‘Chick’ this out: Pair of ‘critically endangered’ birds hatches at National Zoo

Lulo, a female blue-billed curassow chick, hatched at Smithsonian’s National Zoo on Aug. 28, 2022. (Courtesy Smithsonian's National Zoo)
Aluna, a female blue-billed curassow chick, hatched at Smithsonian’s National Zoo on Aug. 5, 2022. (Courtesy Smithsonian's National Zoo)

Two chicks hatched at the Smithsonian’s National Zoo in August are “thriving, confident, and curious,” according to zoo officials.

The female birds, Aluna and Lulo, are blue-billed curassows and being cared for “off-exhibit.”

Aluna hatched Aug. 5. Sister Lulo hatched Aug. 28. Their mother Jackie, 6, arrived at the zoo in 2016. Father JB, 16, arrived at the zoo three years later.

Blue-billed curassows, which are native to Colombia, are considered “critically endangered” by the International Union of Conservation of Nature.

The zoo said scientists estimate between 1,000 and 2,500 remain in the wild due to habitat loss and fragmentation.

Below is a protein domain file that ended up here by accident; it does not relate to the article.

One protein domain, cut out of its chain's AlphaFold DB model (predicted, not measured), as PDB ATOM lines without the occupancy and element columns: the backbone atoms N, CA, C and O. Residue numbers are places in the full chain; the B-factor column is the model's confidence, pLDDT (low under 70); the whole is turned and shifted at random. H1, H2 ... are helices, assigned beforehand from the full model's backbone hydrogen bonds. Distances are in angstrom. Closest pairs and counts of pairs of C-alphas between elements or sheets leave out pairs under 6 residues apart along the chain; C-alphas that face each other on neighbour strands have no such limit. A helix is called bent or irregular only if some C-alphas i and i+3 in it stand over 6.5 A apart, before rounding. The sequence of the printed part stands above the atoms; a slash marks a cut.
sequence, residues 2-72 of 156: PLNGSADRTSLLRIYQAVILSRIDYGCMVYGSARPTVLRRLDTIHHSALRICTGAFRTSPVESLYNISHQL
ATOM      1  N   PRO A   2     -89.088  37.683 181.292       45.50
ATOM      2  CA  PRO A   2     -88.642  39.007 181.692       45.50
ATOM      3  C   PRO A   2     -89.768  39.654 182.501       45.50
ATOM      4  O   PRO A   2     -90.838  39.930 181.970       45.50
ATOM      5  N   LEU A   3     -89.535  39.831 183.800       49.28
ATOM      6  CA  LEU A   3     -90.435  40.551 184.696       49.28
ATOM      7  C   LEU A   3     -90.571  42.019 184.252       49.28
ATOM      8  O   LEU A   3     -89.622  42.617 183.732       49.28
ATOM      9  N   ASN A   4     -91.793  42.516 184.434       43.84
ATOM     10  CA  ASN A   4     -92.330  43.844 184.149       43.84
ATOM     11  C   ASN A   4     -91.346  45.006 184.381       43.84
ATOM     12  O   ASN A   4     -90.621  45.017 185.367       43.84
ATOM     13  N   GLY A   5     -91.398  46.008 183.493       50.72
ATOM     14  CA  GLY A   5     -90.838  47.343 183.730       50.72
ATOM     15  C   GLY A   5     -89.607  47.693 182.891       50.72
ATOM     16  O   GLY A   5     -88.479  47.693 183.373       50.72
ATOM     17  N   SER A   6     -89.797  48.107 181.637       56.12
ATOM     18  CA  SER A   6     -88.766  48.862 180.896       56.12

While the birds have historically lived throughout northern Colombia, the entire wild population now only occupies a few small areas of tropical lowland forest.

There are 73 blue-billed curassows, including Aluna and Lulo, located in North America, according to the zoo — most of them males.

“Every moment with these chicks has been a dream come true for me,” said animal keeper Heather Anderson.

She said it has been her goal to breed the endangered fuzzy critters since she began zookeeping. “It was amazing to watch these precocial birds as their instinctual abilities to eat, perch and preen their feathers kicked in — all in the first day of life! For other bird species, those milestones could take weeks to achieve.”

Watch video of the chicks hatching below.

It remains unclear when zoo visitors will be able to watch them in person, as the zoo’s historic 1928 Bird House is currently closed for renovations. It is scheduled to reopen by the end of 2023.

During the renovation, the zoo said visitors can see other birds at the Cheetah Conservation Station, Small Mammal House, American Trail, Amazonia and Kids’ Farm exhibits.

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Matt Small

Matt joined WTOP News at the start of 2020, after contributing to Washington’s top news outlet as an Associated Press journalist for nearly 18 years.

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